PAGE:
Hello friends. “Chasing the dragon.” That’s how Pat in our office describes Burgundy-hunting, and it’s about as pithy a description as I’ve heard. Yes, those brave (foolish?) enough to go dragon hunting are sometimes rewarded with gold and jewels. But more frequently they’re rewarded with a mouthful of fiery Smaug breath.
Fortunately for us, we have a Pacific Northwest connection to one of the most consistent and classy producers of clean, honest Burgundy in the region: La Famille Drouhin.
We’ve offered Domaine Drouhin Oregon scads of times (on that note, did you all see this news that snuck in over the holidays? DDO doubling their vineyard holdings is a really positive development for the Willamette Valley, at least for this lover of Oregon Pinot), and our relationship with DDO has a serious fringe benefit, which is that we get access to some of the cherries from Maison Joseph Drouhin, often at outstanding tariffs.
Now, while the Drouhin roots in the Pac-NW are deep (they’ve been in Oregon since 1987), their roots in Burgundy are bottomless. Maison Joseph Drouhin was founded by Joseph Drouhin in the 1880s, and it is his great-granddaughter Veronique who helms the winemaking teams now, in both Burgundy and Oregon.
Our list members have had numerous opportunities to sample Veronique’s beautiful work with Chardonnay and Pinot Noir from Oregon. Today we have a chance to see the same varieties expressed through the prism of earthy Burgundy. And more specifically, through Rully.
This AOC in the Cote Chalonnaise is a value-hunter’s paradise when it comes to Burgundy. As Drouhin says, Rully sits “at the gate of the Cote d’Or” (see location on the Burg map here). Many of the soils are similar to the haughty neighbors to the north, but the pricing is quite different. The region is planted to about two-thirds Chardonnay and one-third Pinot Noir. Drouhin makes a blanc and a rouge, and we have both today:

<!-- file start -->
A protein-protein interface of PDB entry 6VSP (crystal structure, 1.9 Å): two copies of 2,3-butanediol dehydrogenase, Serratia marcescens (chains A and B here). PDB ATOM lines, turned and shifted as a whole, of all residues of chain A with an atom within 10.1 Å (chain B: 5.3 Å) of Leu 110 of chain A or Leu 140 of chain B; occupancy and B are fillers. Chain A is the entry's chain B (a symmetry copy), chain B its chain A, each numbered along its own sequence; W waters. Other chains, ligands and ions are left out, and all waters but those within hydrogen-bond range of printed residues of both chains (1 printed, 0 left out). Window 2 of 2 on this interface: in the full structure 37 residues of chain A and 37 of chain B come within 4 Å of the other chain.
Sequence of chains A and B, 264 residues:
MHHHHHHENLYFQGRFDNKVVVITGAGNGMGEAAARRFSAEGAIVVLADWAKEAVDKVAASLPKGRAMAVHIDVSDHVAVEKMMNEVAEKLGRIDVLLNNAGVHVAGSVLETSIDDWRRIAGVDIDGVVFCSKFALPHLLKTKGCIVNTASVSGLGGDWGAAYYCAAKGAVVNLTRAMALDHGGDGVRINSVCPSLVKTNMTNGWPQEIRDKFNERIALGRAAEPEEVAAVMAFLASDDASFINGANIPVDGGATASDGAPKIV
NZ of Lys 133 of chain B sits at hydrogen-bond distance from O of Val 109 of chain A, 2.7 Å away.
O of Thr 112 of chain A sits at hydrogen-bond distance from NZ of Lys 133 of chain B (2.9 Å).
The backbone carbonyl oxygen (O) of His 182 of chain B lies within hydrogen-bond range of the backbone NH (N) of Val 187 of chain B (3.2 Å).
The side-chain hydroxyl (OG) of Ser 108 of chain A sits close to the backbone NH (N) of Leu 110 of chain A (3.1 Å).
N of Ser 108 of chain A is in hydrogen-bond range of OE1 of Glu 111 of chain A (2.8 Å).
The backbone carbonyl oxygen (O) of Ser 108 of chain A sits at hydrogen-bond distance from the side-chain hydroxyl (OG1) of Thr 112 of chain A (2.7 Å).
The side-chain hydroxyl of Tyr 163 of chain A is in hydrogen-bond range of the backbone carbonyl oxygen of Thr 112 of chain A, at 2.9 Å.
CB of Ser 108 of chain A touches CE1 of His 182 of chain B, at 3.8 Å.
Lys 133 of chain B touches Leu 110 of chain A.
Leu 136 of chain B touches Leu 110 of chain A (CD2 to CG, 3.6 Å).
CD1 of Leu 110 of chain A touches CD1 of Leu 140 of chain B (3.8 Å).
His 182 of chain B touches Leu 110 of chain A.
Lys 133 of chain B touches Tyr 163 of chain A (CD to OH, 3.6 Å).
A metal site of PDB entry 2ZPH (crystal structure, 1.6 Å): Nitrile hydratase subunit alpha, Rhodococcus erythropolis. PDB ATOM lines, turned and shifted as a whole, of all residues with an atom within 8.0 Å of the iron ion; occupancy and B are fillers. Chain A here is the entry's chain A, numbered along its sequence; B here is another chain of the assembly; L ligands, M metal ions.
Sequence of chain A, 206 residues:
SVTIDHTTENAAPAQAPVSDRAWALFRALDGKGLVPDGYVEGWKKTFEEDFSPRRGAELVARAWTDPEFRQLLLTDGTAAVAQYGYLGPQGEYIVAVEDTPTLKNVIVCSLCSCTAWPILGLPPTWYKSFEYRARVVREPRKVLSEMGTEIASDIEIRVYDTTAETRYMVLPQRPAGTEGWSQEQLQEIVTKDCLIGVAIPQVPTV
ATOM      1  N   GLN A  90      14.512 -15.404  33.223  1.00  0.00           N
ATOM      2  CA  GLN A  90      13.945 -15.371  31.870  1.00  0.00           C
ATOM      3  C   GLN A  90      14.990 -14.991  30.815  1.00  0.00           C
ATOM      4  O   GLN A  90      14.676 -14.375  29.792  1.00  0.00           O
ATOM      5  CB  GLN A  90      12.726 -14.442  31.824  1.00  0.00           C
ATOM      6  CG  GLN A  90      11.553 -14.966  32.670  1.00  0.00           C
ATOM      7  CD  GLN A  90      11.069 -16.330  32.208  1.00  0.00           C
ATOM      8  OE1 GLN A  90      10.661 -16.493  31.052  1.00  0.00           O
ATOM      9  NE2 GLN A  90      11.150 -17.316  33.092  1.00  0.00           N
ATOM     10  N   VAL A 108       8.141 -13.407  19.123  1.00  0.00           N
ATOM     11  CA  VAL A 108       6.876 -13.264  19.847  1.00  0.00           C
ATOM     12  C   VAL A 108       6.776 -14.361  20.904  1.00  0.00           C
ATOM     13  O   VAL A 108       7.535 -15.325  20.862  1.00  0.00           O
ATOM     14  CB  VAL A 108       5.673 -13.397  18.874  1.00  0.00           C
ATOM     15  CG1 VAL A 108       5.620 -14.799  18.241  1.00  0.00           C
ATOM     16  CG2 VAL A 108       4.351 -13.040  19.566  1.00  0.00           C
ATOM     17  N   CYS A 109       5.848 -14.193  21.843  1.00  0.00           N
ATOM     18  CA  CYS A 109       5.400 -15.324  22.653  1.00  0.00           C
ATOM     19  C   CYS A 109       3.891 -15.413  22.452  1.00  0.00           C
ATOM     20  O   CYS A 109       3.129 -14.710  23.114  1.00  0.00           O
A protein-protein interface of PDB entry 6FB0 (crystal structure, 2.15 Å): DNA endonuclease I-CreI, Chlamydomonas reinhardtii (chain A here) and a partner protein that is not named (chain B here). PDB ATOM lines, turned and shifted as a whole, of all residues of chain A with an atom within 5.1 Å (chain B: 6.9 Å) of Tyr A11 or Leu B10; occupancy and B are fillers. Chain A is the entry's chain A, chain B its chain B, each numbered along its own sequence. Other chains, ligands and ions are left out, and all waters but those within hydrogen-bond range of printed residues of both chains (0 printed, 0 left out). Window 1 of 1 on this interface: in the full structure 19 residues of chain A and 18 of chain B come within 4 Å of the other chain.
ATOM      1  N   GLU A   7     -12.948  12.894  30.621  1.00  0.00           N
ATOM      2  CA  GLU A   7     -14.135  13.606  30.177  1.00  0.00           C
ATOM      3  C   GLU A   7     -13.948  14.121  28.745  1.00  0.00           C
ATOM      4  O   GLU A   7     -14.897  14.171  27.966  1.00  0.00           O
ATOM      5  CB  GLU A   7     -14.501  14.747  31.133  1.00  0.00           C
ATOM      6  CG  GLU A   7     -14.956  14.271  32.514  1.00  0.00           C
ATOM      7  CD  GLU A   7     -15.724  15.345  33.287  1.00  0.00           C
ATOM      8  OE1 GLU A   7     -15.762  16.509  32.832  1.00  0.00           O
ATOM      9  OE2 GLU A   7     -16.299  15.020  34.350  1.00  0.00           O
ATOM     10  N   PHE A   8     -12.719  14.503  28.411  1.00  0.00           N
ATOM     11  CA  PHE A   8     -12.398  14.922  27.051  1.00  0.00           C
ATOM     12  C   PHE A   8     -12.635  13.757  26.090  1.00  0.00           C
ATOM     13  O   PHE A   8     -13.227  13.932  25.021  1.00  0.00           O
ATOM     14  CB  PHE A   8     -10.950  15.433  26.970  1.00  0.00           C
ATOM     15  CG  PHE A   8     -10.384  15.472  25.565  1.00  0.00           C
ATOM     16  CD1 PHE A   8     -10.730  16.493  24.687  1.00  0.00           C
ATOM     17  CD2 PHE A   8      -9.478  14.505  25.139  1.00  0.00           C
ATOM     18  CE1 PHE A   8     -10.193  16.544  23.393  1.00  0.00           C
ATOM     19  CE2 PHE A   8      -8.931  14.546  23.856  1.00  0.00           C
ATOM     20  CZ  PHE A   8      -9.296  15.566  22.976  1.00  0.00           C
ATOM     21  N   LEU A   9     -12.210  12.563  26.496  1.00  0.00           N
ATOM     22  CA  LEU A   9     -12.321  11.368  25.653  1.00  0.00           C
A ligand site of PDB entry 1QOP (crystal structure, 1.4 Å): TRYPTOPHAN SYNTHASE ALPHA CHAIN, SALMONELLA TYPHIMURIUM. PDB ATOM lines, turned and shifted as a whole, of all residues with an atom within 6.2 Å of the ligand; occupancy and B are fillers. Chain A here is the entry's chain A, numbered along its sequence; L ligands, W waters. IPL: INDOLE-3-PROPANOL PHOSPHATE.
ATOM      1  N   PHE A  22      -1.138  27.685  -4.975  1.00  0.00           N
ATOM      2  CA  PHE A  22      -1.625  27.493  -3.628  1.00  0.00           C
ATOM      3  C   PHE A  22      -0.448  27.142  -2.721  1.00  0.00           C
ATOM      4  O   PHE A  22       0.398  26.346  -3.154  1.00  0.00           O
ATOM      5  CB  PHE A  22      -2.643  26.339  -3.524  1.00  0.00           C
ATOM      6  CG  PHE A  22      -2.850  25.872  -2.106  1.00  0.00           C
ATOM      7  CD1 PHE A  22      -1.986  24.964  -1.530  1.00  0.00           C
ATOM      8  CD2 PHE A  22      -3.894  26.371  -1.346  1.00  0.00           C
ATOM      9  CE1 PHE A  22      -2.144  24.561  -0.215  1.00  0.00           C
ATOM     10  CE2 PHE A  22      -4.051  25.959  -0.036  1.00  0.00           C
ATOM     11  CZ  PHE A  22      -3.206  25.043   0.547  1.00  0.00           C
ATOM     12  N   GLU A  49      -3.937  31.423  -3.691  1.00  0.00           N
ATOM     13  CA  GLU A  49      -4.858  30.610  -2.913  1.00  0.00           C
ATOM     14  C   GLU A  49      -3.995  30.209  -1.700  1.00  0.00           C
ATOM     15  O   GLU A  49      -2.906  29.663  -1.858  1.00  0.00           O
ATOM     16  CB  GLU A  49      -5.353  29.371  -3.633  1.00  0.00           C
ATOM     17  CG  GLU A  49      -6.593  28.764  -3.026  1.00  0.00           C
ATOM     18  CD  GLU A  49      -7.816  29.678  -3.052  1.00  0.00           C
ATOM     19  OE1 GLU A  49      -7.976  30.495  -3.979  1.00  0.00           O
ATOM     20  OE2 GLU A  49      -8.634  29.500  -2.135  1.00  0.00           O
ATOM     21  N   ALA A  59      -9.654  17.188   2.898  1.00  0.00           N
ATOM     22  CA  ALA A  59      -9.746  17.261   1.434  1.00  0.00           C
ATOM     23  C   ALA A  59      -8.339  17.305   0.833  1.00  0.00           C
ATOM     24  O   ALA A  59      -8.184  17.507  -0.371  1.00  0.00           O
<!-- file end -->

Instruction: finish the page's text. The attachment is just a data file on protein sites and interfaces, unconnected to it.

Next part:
2011 Maison Joseph Drouhin Rully Blanc
This was an incredible QPR standout in a lineup of whites, in particular showing better than the bigger-named (and $50 retail) Meursault. Before I even got to actual aromas, my note says “smells classy, expensive.” There is real complexity to this, unexpected at the tariff, with notes of smoky chestnuts (only 20% new oak here) and graphitic minerality and faint florals giving lift to a core of lemon-oil and pear fruit. The palate is noteworthy for its live-wire intensity and palate-coating character. This is a wine that is positively alive in the mouth, a glorious pastiche of mineral and fruit. It should age easily for a decade, but who can resist this right now?
Veronique Drouhin’s notes begin with: “A wine full of charm!” I couldn’t agree more. Charming juice to be sure.
2010 Maison Joseph Drouhin Rully Rouge
I was shocked to find a parcel of 2010 still available, so we went and did what we rarely do: pre-purchased the entire chunk. It shipped up from Oregon and just arrived this week, so the Rouge is in the warehouse and ready for immediate pickup/shipping.
What a glorious, crystalline vintage 2010 has turned out to be in Burgundy. Here’s what one of the leading authorities (Allen Meadows, Burghound) had to say about the vintage: “[TEXT WITHHELD].”
Well said, and that has been exactly my experience of good 2010s: ethereal, appetizing, characterful. That’s certainly true of this little beauty, with its precise, expressive aromatics of black cherry, silty minerals, and star anise. The nose evokes fruit and spice and soil in turn (the influence of new wood – just 10% here – is within a rounding error of zero). The palate contains a core of pure cherry fruit, framed by insistent citrusy acids and earthen/mineral bass notes. A marvel of verve and nervy energy, this rolls into a finish redolent of cherry-pit bitters, eagerly inviting the next sip. Already approachable and evocative, this is only going to get better and better.
It’s worth noting that Meadows never published a review of Drouhin’s Rully Rouge until the 2012 vintage, but he had high praise for it, listing it as an Outstanding Top Value and noting that it “would make a good choice for a house red as it could be enjoyed immediately yet should hold for a few years too if desired.”
The Blanc is first come first served up to 24 bottles; the Rouge please limit to 12, and we may have to allocate if orders exceed the stock already in the warehouse. We should have both wines in by the next week or two, at which point they will be ready for pickup or shipping during the next temperature-appropriate shipping window.